I don’t actually, I’ve not looked into that. I’d love to know which of [the myriad stories] was true. I wonder if it’s just one of those things that’s a word-of-mouth publicity stunt, that would be my guess. It seems almost too neat there is a curse surrounding a play that involves witchcraft. There’s not a curse of A Comedy of Errors; it’s the one with the thunder and lightning and the cackling witches.
You make the joke about it being called “the Scottish play, because there are no others”. But hearing that, my mind went blank and I couldn’t think of any.
Well, I’m sure our Scottish brethren would be able to enlighten us on that, but there must be hundreds of Scottish playwrights. There is a very active theatre scene, but in terms of plays that have stood the test of time…erm…I’d be hard pressed to think of one myself as well.
Like you say there must be hundreds of them…
Blackwatch, that’s one. That was very good, that is a Scottish play I would say. I was in the sitcom Gary; Tank Commander with Greg McHugh and a cast member from that, Scott, was in Blackwatch.
So was Gary: Tank Commander where you met Greg McHugh, who plays Macbeth in Macbeth Rebothered?
Greg and I had known each other from the comedy circuit already, and he was our first choice for Macbeth just because he’s so good but we knew he would get our sense of humour as well. Greg wrote the part of Rupert Fanshawe in Tank Commander for me, with the idea that I could play a preposterous toff who sounds English but claims to be 100 per cent Scottish. I understood those people. My Scottish family don’t have Scottish accents. it was a bit of reciprocal casting.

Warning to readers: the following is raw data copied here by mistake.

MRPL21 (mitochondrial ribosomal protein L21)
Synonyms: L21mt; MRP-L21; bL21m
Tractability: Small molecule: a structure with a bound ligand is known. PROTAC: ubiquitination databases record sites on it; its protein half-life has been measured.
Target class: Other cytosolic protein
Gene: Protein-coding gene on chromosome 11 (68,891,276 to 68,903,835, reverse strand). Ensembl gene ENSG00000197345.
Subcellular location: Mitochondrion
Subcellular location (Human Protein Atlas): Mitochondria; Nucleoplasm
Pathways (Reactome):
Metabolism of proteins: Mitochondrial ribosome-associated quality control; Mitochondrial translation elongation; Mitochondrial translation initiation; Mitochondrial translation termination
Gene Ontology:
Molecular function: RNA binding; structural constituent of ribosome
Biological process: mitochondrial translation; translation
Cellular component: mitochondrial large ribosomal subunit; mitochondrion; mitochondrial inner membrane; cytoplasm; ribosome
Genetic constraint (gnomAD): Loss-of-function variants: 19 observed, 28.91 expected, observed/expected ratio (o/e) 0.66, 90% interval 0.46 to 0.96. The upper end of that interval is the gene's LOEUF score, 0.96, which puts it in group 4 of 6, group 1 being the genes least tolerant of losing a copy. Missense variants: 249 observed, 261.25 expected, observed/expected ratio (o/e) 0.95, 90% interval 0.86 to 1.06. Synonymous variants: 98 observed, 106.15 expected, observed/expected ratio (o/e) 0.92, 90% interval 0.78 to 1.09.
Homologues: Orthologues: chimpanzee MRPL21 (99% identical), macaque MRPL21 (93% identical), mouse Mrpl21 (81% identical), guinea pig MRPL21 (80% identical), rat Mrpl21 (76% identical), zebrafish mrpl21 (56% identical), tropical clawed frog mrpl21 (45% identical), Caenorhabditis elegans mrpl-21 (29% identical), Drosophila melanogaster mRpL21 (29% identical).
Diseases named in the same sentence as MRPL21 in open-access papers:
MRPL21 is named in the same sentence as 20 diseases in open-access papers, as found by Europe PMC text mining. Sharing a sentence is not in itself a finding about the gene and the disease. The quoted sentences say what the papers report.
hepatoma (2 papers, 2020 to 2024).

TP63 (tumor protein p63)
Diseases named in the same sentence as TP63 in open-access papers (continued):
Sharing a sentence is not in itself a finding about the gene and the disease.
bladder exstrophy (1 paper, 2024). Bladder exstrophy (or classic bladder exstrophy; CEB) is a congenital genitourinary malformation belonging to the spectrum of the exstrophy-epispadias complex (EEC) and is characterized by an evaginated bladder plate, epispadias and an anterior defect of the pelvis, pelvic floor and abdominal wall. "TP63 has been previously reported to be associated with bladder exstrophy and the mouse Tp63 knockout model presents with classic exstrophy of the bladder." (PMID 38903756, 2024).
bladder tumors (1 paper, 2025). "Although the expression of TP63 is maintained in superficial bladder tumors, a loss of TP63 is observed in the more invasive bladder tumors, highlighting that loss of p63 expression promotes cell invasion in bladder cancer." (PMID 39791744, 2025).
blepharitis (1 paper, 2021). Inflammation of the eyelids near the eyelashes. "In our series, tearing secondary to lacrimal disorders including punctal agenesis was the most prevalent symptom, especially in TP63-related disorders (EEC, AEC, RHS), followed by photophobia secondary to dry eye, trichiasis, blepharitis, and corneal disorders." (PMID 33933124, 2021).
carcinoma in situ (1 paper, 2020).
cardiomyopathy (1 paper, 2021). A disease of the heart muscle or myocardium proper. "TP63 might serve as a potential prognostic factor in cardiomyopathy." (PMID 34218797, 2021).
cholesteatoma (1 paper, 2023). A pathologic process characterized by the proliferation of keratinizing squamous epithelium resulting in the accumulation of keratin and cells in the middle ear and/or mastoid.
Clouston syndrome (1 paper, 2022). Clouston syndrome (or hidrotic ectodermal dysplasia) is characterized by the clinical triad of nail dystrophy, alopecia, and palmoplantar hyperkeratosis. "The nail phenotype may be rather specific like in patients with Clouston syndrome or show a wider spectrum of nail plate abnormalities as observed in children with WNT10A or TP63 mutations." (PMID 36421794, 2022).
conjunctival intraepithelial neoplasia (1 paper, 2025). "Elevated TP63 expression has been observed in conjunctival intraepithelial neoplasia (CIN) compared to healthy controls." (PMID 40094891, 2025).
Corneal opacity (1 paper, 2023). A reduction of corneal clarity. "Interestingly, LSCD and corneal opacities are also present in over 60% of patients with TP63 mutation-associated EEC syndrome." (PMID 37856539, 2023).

Had you also worked with Susan Calman (the play’s narrator) before?
Yes, we’d done her show at the Fringe and been on her chat show, and thought she was brilliant. It’s a 50/50 thing of wanting to get people you think are really, really good and will nail the laughs and make the whole thing work as a piece, and then also getting in some genuine Scottish voices to try to curtail the tide of people thinking we’ve done a terrible thing by impersonating their accents. I hope we didn’t butcher them too much.
So many comedy acts have gone from Radio 4 to TV. Do you have similar ambitions for the Penny Dreadfuls?
Oh yes, we’re always up for new things and I think TV would definitely work. We’d love to, hands down, no problem. For now we’re ploughing ahead with these radio plays and another one has been commissioned already. We’re doing Homer’s Odyssey next year. The Odyssey in an hour, that will be fun. I think I’ll be doing a lot of writing over Christmas to get that one under time.
So TV’s on hold?
We’ve got ideas in the pipeline and we’re talking to people, but it’s always a little harder to get people to commit to historical things, simply because a really old hat costs more than no hat and a nice Victorian drawing room costs a lot more than a featureless tunnel, for instance.
But so far we’ve had one radio play a year since we started and long may it continue, I’ve really enjoyed doing it.
The Penny Dreadfuls: Macbeth Rebothered is on Radio 4 on Saturday at 2:30pm